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Ambrosier’s exhibit weaves threads of his life

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By Sara Miller

Hearing pastel artist Roger Ambrosier describe his work gives the pieces a second life. Although Ambrosier’s meditative landscapes evoke deep emotion without explanation, the paintings truly come alive when the artist reveals the inspiration behind each work. “Threads of Time,” Ambrosier’s one-man show at the Center/Stage Rotary Gallery in Evergreen, provides visitors with unique insight into an artist who spends as much time crafting the perfect scene in his heart as he does doing it justice on paper.

George Innis, an American landscape painter known for defining the Tonalist movement, once said, “Suggest to me reality, but never show me reality.” With art being a visual medium, it’s hard to deny that Ambrosier’s work depicts a semblance of reality — rich with freshly mown hay fields, a meandering creek or frostbitten cornstalks. However, spend a few minutes taking in the paintings, and you will see and feel much more.

“If you just paint the surface of a tree — the bark and the grass surrounding it — you have a great illustration. For me, art is about what goes on beneath the surface of it all,” says Ambrosier.

In a painting titled “Last Dove Song,” round hay bales are stacked in front of a lone tree. Standing in front of the painting, you can almost smell the earthy heat that wafts from within the rolls and feel your lungs fill with the humid haze that envelops a late-July evening in the Midwest. It becomes apparent that the piece is not about the physical elements present in the scene, but instead the mood that this moment in time creates.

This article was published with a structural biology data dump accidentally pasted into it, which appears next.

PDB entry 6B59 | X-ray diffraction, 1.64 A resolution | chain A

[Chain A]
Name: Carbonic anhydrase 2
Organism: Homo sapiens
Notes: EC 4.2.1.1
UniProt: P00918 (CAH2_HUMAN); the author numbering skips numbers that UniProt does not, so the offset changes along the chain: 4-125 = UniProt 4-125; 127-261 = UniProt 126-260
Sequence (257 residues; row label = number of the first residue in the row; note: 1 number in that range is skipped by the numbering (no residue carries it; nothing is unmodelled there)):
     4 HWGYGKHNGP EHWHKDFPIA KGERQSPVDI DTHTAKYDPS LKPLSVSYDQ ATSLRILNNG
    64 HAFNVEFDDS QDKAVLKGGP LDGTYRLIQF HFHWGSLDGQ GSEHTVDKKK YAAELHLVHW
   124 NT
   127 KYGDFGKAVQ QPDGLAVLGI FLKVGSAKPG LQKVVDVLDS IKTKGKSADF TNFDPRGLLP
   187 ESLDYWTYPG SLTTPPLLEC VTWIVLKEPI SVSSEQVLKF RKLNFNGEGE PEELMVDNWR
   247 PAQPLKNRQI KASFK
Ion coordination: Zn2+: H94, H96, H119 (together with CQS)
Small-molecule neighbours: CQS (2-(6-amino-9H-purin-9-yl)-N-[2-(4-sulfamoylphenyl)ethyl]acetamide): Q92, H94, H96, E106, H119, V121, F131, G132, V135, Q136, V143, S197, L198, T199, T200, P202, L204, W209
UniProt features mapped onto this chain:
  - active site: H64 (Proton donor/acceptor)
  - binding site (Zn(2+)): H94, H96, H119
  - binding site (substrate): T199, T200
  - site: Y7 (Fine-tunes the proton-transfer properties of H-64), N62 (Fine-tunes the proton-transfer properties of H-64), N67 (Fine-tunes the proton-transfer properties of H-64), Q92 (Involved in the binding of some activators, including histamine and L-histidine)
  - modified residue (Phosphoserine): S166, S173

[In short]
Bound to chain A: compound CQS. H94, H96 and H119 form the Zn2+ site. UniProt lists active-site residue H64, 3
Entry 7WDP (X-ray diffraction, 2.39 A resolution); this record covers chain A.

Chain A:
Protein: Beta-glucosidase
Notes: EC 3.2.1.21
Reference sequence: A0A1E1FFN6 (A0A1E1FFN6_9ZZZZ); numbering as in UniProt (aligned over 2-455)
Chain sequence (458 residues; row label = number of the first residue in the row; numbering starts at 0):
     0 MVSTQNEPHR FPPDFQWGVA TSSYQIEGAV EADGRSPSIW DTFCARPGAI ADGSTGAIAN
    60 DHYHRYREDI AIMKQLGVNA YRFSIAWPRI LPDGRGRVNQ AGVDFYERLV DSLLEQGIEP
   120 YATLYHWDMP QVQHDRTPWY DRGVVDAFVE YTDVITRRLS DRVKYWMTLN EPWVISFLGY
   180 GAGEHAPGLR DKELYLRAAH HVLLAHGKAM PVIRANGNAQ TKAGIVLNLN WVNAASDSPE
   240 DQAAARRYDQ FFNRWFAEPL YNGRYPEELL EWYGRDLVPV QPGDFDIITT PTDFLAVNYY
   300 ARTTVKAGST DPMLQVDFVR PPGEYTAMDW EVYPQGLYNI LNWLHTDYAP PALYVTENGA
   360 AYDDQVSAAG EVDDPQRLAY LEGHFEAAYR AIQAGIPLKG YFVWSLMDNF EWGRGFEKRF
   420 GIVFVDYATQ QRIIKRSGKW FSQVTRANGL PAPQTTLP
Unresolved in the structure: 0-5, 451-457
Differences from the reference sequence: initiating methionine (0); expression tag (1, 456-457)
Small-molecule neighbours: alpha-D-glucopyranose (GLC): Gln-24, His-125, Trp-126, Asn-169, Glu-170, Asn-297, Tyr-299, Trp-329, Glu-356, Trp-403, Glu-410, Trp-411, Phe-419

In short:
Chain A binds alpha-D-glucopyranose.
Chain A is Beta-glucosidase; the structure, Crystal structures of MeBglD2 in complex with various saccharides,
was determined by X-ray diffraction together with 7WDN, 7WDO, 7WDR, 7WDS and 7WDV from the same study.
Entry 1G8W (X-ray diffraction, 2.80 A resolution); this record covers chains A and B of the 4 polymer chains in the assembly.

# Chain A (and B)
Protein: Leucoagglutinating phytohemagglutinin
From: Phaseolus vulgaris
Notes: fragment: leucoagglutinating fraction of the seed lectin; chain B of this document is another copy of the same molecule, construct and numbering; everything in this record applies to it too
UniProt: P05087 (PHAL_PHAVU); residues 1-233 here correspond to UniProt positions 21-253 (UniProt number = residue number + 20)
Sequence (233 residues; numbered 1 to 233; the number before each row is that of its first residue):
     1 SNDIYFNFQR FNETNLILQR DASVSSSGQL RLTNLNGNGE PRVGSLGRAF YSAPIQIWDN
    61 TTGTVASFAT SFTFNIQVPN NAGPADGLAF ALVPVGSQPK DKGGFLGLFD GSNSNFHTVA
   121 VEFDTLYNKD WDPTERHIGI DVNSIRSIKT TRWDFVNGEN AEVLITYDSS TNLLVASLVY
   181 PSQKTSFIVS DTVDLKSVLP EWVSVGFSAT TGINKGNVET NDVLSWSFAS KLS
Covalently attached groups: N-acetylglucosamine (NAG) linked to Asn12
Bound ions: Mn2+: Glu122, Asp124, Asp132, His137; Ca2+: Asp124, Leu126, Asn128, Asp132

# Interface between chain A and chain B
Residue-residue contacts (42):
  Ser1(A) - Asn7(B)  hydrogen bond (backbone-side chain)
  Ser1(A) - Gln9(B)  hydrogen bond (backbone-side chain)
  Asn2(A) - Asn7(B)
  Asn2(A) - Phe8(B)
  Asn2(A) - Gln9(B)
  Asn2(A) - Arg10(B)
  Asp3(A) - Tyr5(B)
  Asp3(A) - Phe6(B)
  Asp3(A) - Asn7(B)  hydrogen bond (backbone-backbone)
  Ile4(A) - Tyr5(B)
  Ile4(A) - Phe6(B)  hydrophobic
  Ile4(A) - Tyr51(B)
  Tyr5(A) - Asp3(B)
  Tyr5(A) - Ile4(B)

Although, Ambrosier has lived in Colorado for almost 40 years, he draws inspiration from the rural landscapes and seasons of his Midwest upbringing in Maysville, Mo. Ambrosier was born on his great-grandparents’ farm and still has a home on the land homesteaded by his ancestors.

“Growing up, I used to roam the fields and walk the crick for hours. Now, when I head back to the Midwest to paint, I spend my time within a pretty powerful triangle. My little house and studio sit on the homesteaded land. The right angle from the house points to the farm where I was born. The left angle leads to the cemetery where all of my relatives are buried. I feel such a connection to the land and earth back there. That’s where I draw my inspiration,” says Ambrosier.

Ambrosier is also a firm believer in drawing inspiration from the artistic masters who came before. His work is heavily influenced by the 19th-century painters from the Barbizon school in France and the American Tonalists from the same period.

“There is so much that has come before each of us. It all plays into the symbolism of my work. That’s why this show is so important. The ‘Threads of Time’ all come together, and you hope they’ve created something that is a true representation of your life,” says Ambrosier.

Ambrosiers’s work has been honored with numerous awards, including Best of Show in the Mid-America Pastel Society National Pastel Exhibition and Best of Show in the Pastel Society of Colorado Mile-High National Exhibition.

“Thread of Time” runs from Nov. 11 through Dec. 24 at the Rotary Gallery at Center/Stage. The opening reception will take place from 5 to 8 p.m. Nov. 11.

Ambrosier will also conduct an artist workshop titled “Personal Approach to Pastel” on Nov. 11 from 9 to noon at Center/Stage. Participants will have an opportunity to discuss Ambrosier’s influences and the symbolism. The workshop offers a unique glimpse at the genesis of one artist’s work and how this historic and spiritual base can translate to the work of others. The workshop is $35. Participants should call the Center for the Arts Evergreen at 303-674-0056 to register.

Sara Miller, a freelance writer and a resident of Evergreen, lives with her husband, two children and a dog.